[Wright] So, multi-level cranes… When you have one runway, it’s possible to have multiple cranes on that same runway. So, in that bay, you could have another crane at a lower elevation, a lower runway, and/or it could be a semi gantry, or a gantry crane that’s also in that bay. Those cranes could come into contact with each other, they could collide. And so, that’s what multi-level cranes are.
How are multi-level overhead cranes used in the steel industry?
[Hengst] So how are they used in the steel industry?
[Wright] When you say, “How are they used in the steel industry?” Like, an example would be, like, in a rolling mill, where you have the overhead cranes that are taking care of certain parts of the rolling mill and the steel mill. Then you would have a jib, or a gantry crane, or a semi gantry crane that’s on the other end, where the output is, that are handling, like, discrete plate, or certain types of plate that they may be running.
[Lubeck] Well, in other cases I’ve seen it also where the upper runways only go a section of the building, and the lower… Or usually the whole building. And the lower runways only go maybe half the building, or two-thirds of the building. So, sometimes you need to get material from one place to another place. So the upper crane takes the material, drops it off near the end of the runway, and the lower crane can then take that. So the runways then cohabitate in a certain area. And oftentimes, what happens is, is that you want to keep those cranes from cohabitating the same area at the same time. So you have… You want to keep one crane out while the other crane’s in, and the other crane when the other crane’s in.
What are the safety risks associated with multi-elevation overhead cranes?
[Hengst] So what is some of the safety risks associated with multi-elevation cranes, besides just collision?
[Shubel] Well, there are obviously numerous safety concerns when you have that situation occur. And always the operators in danger at those types of things. And not only is the operator in danger, but also equipment damage and loss of production. So it’s always been, in the past, something that the individual operators had to contend with, without the technology to help support that effort. And with that regard, sometimes, if you get operators that are distracted, you have incidents occur, and equipment’s damaged, or people are injured, or… You know, or worse, and so, obviously, the industry has been looking for years to advance themselves so that they’re a lot safer and a lot more efficient in these types of endeavors, and that’s one of the things that Steve and his company does, and Mazzella, as an integrator, focuses on. Looking at new technologies to bring ’em into the industry, to make a safer, more productive workforce with less damage to equipment and processes, and people.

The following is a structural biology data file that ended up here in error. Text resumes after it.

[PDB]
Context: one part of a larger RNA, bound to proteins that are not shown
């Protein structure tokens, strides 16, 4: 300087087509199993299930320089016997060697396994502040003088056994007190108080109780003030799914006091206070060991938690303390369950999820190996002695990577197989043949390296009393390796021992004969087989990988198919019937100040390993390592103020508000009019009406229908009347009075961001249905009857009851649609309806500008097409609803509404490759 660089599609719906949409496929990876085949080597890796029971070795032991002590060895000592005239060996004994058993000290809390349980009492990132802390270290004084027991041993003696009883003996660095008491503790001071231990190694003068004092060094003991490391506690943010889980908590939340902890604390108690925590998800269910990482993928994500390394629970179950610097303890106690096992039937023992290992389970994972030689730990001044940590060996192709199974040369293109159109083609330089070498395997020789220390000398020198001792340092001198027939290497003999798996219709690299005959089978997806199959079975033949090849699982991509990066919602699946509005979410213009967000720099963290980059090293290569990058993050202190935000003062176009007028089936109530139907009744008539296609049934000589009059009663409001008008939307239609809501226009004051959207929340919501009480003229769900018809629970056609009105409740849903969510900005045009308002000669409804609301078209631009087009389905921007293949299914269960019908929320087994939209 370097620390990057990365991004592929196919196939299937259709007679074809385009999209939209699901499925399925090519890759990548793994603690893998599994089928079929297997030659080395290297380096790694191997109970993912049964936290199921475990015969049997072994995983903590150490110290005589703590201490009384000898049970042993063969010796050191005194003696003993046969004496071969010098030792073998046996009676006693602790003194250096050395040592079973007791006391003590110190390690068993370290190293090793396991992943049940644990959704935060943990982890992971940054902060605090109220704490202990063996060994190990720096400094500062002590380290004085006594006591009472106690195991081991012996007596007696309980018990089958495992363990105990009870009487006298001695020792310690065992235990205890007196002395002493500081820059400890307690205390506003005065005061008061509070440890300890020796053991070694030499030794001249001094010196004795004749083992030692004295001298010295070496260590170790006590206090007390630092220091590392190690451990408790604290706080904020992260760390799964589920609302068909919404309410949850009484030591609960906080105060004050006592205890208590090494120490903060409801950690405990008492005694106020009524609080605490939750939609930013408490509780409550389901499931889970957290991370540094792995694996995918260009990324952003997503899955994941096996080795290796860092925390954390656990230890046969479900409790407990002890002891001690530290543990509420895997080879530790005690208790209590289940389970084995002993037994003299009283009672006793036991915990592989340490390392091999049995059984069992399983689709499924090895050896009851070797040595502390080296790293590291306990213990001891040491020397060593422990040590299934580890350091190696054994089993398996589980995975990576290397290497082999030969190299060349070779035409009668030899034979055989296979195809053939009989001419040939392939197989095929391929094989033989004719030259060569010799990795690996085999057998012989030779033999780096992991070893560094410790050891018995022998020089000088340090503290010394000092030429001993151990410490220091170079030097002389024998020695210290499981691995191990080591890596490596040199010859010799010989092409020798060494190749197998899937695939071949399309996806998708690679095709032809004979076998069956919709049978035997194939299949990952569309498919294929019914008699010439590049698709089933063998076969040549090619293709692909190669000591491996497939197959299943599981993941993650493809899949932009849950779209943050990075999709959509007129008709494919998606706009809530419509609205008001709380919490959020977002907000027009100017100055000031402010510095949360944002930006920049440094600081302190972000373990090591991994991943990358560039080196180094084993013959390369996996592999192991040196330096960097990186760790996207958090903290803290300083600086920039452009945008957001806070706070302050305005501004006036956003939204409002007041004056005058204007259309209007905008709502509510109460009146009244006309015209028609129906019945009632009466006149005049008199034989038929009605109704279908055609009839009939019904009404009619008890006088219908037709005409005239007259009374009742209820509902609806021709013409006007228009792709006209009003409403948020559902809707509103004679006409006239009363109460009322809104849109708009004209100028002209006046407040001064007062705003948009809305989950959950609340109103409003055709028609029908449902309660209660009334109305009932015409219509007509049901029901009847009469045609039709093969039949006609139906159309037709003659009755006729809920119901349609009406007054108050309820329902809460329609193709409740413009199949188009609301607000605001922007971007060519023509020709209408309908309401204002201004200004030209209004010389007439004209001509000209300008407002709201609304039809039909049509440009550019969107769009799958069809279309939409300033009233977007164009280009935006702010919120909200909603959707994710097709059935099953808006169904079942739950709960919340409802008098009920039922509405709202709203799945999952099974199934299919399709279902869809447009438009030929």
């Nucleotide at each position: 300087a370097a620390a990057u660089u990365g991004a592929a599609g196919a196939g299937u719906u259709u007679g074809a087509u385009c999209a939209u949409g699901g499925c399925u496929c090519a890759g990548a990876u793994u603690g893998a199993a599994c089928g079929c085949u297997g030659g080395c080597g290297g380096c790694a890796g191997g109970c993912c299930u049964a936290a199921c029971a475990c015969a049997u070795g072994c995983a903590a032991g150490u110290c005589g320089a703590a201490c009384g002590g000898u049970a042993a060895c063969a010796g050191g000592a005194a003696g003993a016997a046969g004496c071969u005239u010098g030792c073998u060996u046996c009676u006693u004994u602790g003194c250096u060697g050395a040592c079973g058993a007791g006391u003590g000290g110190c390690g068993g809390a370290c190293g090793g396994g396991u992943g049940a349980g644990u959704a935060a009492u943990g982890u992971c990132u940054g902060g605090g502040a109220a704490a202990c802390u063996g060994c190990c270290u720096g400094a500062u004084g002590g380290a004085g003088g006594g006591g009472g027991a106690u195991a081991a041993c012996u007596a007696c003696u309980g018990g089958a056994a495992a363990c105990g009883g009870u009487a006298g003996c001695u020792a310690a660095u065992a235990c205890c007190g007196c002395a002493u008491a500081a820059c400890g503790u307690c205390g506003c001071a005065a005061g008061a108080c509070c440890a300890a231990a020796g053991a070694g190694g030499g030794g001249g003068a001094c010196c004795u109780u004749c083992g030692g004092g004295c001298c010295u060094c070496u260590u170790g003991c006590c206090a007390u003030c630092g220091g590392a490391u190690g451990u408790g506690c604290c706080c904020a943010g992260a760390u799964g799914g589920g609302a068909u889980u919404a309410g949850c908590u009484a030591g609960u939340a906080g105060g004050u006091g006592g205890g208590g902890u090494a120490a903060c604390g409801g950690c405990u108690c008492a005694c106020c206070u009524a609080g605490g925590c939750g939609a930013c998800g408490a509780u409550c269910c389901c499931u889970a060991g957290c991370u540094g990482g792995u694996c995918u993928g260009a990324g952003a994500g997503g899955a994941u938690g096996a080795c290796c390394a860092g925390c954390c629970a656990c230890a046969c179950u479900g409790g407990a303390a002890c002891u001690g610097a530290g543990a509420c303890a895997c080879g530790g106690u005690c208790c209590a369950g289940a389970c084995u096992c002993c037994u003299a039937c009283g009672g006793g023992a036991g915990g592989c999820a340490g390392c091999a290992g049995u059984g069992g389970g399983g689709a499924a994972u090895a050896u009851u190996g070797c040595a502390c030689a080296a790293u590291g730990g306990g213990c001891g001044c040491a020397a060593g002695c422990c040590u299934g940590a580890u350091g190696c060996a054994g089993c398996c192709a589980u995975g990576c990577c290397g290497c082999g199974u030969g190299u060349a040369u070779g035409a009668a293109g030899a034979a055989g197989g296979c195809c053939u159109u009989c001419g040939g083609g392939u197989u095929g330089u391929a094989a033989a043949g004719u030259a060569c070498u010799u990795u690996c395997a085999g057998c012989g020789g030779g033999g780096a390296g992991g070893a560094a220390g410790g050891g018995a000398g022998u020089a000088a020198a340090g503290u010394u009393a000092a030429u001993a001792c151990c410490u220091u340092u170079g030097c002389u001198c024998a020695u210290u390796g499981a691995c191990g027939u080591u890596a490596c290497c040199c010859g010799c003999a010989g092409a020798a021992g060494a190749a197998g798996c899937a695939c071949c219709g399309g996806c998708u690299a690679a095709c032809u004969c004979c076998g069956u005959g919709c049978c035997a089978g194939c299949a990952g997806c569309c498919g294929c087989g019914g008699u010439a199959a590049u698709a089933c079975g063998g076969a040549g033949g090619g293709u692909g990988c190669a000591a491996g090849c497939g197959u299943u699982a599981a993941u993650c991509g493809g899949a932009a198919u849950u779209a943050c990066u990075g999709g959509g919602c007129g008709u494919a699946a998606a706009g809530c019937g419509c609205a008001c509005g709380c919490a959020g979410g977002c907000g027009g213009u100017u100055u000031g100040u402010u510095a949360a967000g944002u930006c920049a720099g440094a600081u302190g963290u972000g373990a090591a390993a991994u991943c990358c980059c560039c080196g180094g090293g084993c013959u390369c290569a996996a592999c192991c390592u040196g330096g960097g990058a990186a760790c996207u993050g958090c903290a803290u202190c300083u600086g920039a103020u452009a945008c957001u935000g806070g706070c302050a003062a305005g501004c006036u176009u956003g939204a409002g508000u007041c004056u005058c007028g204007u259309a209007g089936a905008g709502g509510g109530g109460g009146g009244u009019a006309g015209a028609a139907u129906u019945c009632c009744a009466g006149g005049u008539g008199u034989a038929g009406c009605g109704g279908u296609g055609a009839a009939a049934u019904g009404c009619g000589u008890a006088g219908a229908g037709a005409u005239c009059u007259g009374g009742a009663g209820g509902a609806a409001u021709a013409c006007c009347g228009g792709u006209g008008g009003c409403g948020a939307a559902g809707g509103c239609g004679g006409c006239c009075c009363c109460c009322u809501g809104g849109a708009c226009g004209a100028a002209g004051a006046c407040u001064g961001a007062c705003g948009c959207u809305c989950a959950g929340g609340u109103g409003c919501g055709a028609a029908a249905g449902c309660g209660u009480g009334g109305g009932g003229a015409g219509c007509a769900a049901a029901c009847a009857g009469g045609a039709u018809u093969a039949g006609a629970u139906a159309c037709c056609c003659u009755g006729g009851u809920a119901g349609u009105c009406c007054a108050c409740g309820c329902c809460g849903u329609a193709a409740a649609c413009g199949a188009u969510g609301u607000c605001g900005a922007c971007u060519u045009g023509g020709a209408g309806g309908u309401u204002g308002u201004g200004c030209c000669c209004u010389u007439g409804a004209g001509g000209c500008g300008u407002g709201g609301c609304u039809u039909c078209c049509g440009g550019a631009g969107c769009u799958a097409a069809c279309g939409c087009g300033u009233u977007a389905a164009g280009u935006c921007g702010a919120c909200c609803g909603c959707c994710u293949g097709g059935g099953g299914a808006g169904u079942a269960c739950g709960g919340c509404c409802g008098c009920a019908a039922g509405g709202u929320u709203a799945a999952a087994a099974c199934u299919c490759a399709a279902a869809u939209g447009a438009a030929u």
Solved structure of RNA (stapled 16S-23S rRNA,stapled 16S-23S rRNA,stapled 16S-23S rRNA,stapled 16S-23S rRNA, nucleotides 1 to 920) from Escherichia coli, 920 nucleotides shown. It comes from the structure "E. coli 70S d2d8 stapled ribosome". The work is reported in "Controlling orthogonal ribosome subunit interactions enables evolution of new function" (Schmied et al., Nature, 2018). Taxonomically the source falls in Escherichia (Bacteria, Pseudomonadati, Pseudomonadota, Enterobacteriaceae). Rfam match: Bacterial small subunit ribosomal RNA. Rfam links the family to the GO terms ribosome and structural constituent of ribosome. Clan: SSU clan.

[Wright] So… And most of our customers have, like, a written process, right? They have guidelines for their operators, they have, you know, certain warning devices that they may employ throughout the plant. But, I mean, they do have a written process for this, but operators get distracted. I mean, they do. Things happen, cranes break down, and you know, they don’t… No longer have their safety features involved. So… Just wanted to add that though, that most our customers do have…
[Shubel] Yes, they do.
[Wright] A written process.
What challenges are there when operating dual-elevation overhead cranes?
[Lubeck] But the thing is, is a lot… In the dual-elevation cranes I’ve seen, they tend to be higher elevation. So instead of being a 30-foot-tall crane, they’re hundred-foot-tall cranes, because of the nature of the buildings they’re in. And when you have two cranes, one a hundred-foot, maybe the other 75-foot or 80-foot, and you’re looking at an angle from the ground, you may get fooled by their perspectives. So basically, you think you’re clearing, but you may not clear. And a lot of these cranes also have a main hoist and an aux hoist. Well, if the main hoist or the aux hoist is a little bit too low, and not tucked up into the nest, that hook… The hook… Well, it can grab a festoon, grab a railing… I have a customer that’s done it multiple times over the past 10 years. Grab festoons off a lower crane, railings, controls, let alone, almost pull a crane off a rail, because, you know, you’re pulling a lower crane off. So, although it’s obvious that you don’t want to do that, when they’re crossing and you’re on the ground, it looks like they’re about to hit, but there’s clearance there, you just have to have your hooks all the way up.
How can you mitigate the risks of collision between multi-elevation overhead cranes?
[Hengst] So, how can you mitigate some of those safety concerns?